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the election of the assembly of experts is seen by many as more important this election because they will choose the next scream leader in the event of the death of the current leader ayatollah khamenei. we have reports now from iran. >> campaigning is now over. and the iranians preparing to vote the main issue is the ailing economy, and how much it could be transformed in the lifting of sanctions. the impact they've had could be seen by anyone landing in tehran. runways can resemble an aircraft museum with some airliners more than 30 years old. straight after the nuclear deal was an order for 113 airbus
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planes including a dozen double decker aircraft. but this millionaire investment banker said the scope is massive. >> totally divers diversified in natural resources and markets and consumers. the market has been untapped for about ten years. >> oil is the bedrock of the economy, but iran wants to be less reliant on it. all the investment potential is big, there would be new jobs and better wages, these are the questions of voters. people wanted to know when they'll see replacements.
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when they can forward to indual edge again. international sanctions will have an effect on the rich while the poor became poorer. now they're able to rely on support from lower income families. as their living conditions improve, that could be changing. moderate president hassan rouhani is responsible for the sanctions being lifted. it is a question of timing. >> at the moment there is lack of knowing each other and to get to know each other more, and giving iranian business more time. >> so it could be too soon for some voters to be convinced despite what appears to be
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increasing support of moderate performance, it may not be enough to see a moderate defeat for hard liners and conservatives. andrew simmons, al jazeera, tehran. >> the director of the iranian studies program joins us live from stanford, california. thank you for joining us here. we have these elections. these two elections taking place on friday as we've been hearing in that report. the first election since the nuclear deal, how big of a difference would be made. perhaps in the results of the election but in how to run in the first place. >> i think the elections are going to be very important. they will choose the next
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supreme leader. the number of performs get in, they will promise to bring back the issue of supervising the work of the supreme leader, which is very much in the constitution but has been in limbo. so both the session of succession and question of oversight of the leader is very much part of the debate and composition of the department. and in both cases the fundamental question is the kind of future iran will have, whether it will an future determined by the conservative, and those who want the status quo continued or the bulk of the iranian people who want more openness and more freedom. >> and i mean, what is interesting that the council of guardians, anyone who runs for election needs to be pre-approved, they disqualified nearly 60% of candidates, which is twice as many as in previous elections. so that would perhaps indicate that they are worried about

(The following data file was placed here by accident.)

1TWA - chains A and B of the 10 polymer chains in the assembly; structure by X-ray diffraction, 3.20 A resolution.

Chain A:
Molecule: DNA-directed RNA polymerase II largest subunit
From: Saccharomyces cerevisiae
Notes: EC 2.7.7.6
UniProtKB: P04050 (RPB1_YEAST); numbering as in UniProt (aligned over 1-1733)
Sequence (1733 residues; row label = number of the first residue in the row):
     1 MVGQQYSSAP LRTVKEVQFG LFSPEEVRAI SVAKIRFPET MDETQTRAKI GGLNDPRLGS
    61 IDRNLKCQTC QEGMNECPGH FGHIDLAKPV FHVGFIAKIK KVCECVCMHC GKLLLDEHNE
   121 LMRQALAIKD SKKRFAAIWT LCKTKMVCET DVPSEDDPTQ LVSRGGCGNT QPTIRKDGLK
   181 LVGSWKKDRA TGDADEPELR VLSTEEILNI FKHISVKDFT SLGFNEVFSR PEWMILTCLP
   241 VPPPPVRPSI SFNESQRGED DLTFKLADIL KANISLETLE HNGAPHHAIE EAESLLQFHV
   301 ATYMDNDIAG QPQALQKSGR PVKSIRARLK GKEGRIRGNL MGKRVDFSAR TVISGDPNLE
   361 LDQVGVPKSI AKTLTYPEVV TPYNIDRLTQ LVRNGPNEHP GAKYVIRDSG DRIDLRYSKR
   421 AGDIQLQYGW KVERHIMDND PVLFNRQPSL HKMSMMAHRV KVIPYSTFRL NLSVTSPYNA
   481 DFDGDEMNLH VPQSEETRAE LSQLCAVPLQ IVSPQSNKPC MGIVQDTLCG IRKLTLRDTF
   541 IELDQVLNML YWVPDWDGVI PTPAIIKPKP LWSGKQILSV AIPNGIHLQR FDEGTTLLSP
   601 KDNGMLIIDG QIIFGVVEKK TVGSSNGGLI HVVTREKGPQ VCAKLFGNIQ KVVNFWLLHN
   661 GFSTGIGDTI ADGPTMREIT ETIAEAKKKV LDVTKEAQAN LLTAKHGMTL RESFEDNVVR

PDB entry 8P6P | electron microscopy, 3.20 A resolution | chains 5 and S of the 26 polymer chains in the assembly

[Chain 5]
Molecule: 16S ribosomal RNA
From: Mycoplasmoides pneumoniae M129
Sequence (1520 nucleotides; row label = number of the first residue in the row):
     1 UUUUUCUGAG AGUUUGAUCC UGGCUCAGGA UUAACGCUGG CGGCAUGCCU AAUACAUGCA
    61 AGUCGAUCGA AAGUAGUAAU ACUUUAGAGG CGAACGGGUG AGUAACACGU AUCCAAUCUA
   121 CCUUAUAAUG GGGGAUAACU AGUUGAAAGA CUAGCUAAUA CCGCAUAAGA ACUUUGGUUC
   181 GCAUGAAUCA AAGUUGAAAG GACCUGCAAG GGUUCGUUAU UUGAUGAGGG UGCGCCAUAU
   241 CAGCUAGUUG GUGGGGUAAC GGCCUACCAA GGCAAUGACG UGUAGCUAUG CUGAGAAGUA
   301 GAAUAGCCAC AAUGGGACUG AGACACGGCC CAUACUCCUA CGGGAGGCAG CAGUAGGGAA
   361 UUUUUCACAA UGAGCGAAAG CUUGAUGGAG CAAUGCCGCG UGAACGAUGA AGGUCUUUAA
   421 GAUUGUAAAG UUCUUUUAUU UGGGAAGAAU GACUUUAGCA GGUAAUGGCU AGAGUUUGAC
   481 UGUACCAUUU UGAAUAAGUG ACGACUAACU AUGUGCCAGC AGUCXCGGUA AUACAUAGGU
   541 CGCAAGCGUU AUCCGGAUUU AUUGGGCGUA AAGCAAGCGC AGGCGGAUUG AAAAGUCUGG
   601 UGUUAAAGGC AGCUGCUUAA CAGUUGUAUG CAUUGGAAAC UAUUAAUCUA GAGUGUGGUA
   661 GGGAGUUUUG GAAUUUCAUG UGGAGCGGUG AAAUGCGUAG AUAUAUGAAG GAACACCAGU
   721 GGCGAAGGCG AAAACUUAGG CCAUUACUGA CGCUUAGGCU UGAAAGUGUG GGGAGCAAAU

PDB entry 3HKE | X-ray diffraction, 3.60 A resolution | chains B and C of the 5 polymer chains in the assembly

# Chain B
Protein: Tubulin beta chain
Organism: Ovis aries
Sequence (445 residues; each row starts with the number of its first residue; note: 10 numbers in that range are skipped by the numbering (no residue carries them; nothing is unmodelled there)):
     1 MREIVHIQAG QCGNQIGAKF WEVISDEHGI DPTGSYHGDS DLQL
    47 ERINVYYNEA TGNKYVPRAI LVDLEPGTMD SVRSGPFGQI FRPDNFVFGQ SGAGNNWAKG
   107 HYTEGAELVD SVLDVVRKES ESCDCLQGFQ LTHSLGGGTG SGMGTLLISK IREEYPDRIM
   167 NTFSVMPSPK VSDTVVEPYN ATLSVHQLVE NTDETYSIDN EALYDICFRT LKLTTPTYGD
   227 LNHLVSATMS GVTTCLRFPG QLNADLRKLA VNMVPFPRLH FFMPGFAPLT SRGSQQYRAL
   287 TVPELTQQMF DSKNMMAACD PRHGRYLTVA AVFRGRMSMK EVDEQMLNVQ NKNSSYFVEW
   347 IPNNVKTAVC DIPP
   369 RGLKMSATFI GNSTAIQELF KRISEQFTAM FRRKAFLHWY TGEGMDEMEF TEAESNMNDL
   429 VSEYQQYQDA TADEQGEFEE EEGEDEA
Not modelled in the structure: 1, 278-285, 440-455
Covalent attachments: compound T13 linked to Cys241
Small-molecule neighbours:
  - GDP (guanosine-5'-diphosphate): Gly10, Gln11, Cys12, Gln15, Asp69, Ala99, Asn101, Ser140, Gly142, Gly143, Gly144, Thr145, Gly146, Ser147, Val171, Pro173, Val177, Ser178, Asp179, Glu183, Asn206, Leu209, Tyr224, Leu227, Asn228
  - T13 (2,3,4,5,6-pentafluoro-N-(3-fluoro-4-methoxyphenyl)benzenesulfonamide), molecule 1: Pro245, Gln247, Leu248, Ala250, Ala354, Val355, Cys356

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perhaps reformist wave. you mentioned perhaps the people of iran are record for some reform. but if they can't get through, they can't be nominated for the election in the first place. is that a way that the people of iran will be able to express themselves at the poll? >> i think people are trying to express their views despite the numbers that you indicated. not only about 60% or 50% of how you count it of all the potential candidates, but something like 90% of all reformists candidates are disqualified. only 60 reformists have been allowed to run. and in terms of the council of experts some of the main council including khamenei yes's grandson, was disqualified. they're trying to bring as many
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of the reformists into the parliament, and reformist candidates in the council, and there is a fascinating concentrated effort organized on the social media of some of the other papers to not vote for the most conservative, in other words, the negative vote. it is part of the game in iran to try to embarrass the status quo by bringing considerably lower the number of votes against their favorite candidates. >> briefly, if you can, how difficult would it be for president rouhani to have north parliament that is not supportive. >> i think it would be difficult for him and it's the issue that he's been campaigning on. the issue that they need--they
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need an opening at the home front. we need to open the economy, we need to open the culture without more amenable parliament i think he's going to face a lot of resistence and many more obstacles. >> both elections are on friday. i hope you'll be able to speak about the results. director of the iranian studies program at the institution, sir, thank you. >> and still to come on the al jazeera news hour. shrinking growth and high unemployment shakes south africa's national budget. documents show telecom sold equipment to egypt's government. >> we'll be show you inside fifa's new museum. it's about to open and it's intention is to show as a glorious past as well.